by Abhay Vaidya
The circumstances in which deputy chief minister Ajit Pawar left his sixth floor office on the day of the Mantralaya fire last week and his hint of a conspiracy behind the fire are two of the most controversial aspects of this tragedy which claimed five lives.
Two of these five persons who died were in the chamber of Pawar’s personal assistant and thousands of government documents destroyed in the fire which gutted three floors of Mantralaya- the secretariat of the Maharashtra government.
So did Pawar quietly leave his sixth floor office without instructing those present to vacate immediately even after he was alerted about the fire on Thursday afternoon? Or did he, like a decent human being, ask all present to evacuate the floor just as he was doing?
Media reports have presented sharply conflicting accounts of this situation raising serious doubts about Pawar’s conduct and that of his security staff during the crisis.
The Times of India, Hindustan Times, The Indian Express and Loksatta were among the prominent dailies with similar accounts of how Ajit Pawar quietly left his office after being alerted by a senior police official about the fire.
According to a report in The Times of India on 23 June:
Ajit Pawar made good his escape after he was alerted in time by a senior police officer, leaving officials from the public relations department and visitors, including NCP activists, to fend for themselves.”
According to the report, Pawar had convened a meeting of senior officials of the PR department to discuss the issue of salary discrepancies in view of the six pay commission recommendations. During this meeting with senior officials such as director Pralhad Jadhav, chief minister’s public relations officer Satish Lalit, Aniruddha Asthaputre and home minister’s PRO Kishore Gangurde, a senior police official reportedly entered the committee room and informed Pawar that he would have to leave immediately in view of the fire on the fourth floor.
However the officials and NCP activists who were in the room stayed there expecting to him to return given they weren’t told to evacuate the building.
“After waiting for 10 minutes, when Pawar did not return, the officials came out of the committee room. They were in a state of shock, since by that time the fire had engulfed the entire floor and there was no scope to reach the staircase,” the report stated.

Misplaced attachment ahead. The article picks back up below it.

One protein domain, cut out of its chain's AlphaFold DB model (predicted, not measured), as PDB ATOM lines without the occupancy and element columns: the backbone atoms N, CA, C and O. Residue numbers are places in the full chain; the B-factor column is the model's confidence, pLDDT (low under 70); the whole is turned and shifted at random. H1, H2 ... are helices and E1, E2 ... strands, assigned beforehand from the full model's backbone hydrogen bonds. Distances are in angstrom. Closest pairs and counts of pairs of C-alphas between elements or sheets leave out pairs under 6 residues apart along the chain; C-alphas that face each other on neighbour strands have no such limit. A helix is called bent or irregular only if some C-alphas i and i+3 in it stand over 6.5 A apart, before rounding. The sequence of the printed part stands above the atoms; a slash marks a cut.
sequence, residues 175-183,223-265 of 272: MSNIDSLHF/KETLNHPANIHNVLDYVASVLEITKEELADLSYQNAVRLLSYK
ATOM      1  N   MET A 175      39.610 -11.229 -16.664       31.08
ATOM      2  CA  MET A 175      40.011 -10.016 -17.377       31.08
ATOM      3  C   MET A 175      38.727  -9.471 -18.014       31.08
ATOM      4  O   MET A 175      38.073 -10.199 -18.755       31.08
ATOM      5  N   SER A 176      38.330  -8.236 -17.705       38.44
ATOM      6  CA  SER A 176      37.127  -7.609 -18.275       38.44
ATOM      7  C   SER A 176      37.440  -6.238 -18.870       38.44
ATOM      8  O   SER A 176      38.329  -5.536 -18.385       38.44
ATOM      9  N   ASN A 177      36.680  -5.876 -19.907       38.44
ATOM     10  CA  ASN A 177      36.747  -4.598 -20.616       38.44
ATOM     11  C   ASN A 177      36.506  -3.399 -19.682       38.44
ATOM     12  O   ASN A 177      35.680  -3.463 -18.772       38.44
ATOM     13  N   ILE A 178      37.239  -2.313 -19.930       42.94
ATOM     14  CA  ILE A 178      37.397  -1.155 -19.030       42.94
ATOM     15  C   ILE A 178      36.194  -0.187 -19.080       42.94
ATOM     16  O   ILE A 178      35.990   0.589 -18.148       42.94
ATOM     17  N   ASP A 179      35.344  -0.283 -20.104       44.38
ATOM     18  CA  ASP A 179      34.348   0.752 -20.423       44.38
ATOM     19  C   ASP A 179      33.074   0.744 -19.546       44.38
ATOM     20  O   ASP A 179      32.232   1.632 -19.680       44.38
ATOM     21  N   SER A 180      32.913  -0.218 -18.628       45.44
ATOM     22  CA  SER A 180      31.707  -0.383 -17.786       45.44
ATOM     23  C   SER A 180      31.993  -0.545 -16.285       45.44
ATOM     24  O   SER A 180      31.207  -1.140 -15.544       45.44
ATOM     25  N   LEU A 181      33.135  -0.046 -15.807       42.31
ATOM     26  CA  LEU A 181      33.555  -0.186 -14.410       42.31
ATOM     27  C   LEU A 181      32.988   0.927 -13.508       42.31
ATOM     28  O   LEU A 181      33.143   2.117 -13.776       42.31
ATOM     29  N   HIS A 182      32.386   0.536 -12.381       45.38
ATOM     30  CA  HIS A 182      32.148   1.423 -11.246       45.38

The people who were left behind had to then face the crisis themselves and Baramati Bank’s former chairman Umesh Potekar and Baramati Merchants Chamber secretary Mahesh Gugule, who were sitting in the chamber of Pawar’s personal assistant, were killed in the tragedy.
However, the same report also carried a quote by an unnamed official from Pawar’s office who said, “Pawar was personally monitoring the situation. When it was brought to his notice that PR officials were stuck, he ensured that they were rescued safely.”
The Hindustan Times in its 23 June edition presented a similar account with quotes from a government official, an NCP activist and NCP legislator Vinayak Mete under the headline, “We waited inside without a clue, even as deputy CM was rescued.”
The Loksatta on June 22 also carried a detailed account on similar lines while its sister publication, The Indian Express reported that “Ajit Pawar was led out of his sixth-floor office by security guards even as over 50 assembled in his office were left to fend for themselves.”
The Pune-based Marathi daily Saakal had a contradictory account in its 22 June edition which said that the moment Ajit Pawar stepped out of his office he saw smoke and fire and alerted everyone inside his office and on the way to leave the building.
A DNA report dated 22 June said that on “smelling something burning, Pawar went out of his sixth-floor office to ask the personnel about it. As soon as Ajit Pawar was told about the fire, he immediately ordered his staff to evacuate the building.
It quoted Pawar as saying:
I gathered my colleagues and staff and we all came down the main staircase.
These sharply contrasting accounts raise serious doubts about what really happened and whether the minister and his security staff had shown adequate concern for the lives of those present in his office.
It also brings to mind the extraordinary leadership shown by New York mayor Rudy Giuliani in the aftermath of the attack on the World Trade Centre in 2001 and the bravery and martyrdom of Mumbai police officials Hemant Karkare, Vijay Salaskar, Ashok Kamte and assistant sub-inspector Tukaram Ombale while fighting the Mumbai terrorists in the 2008 terror strike on Mumbai.
Pawar also made himself conspicuous by sparking an unnecessary controversy with his comment that Chief Minister Prithviraj Chavan’s chamber was left intact although all adjoining rooms were destroyed in the fire. The CM poured cold water on this hint of a conspiracy by pointing out that his chamber had thick walls, a thick door and sparse wooden furniture.
Among all the ministers from Maharashtra, it was Pawar’s image that stood compromised in the Mantralaya fire incident. It would do well for him to show better leadership skills and heed his uncle Sharad Pawar’s advise to refine his public speaking that is expected of a person aspiring for high positions in public life.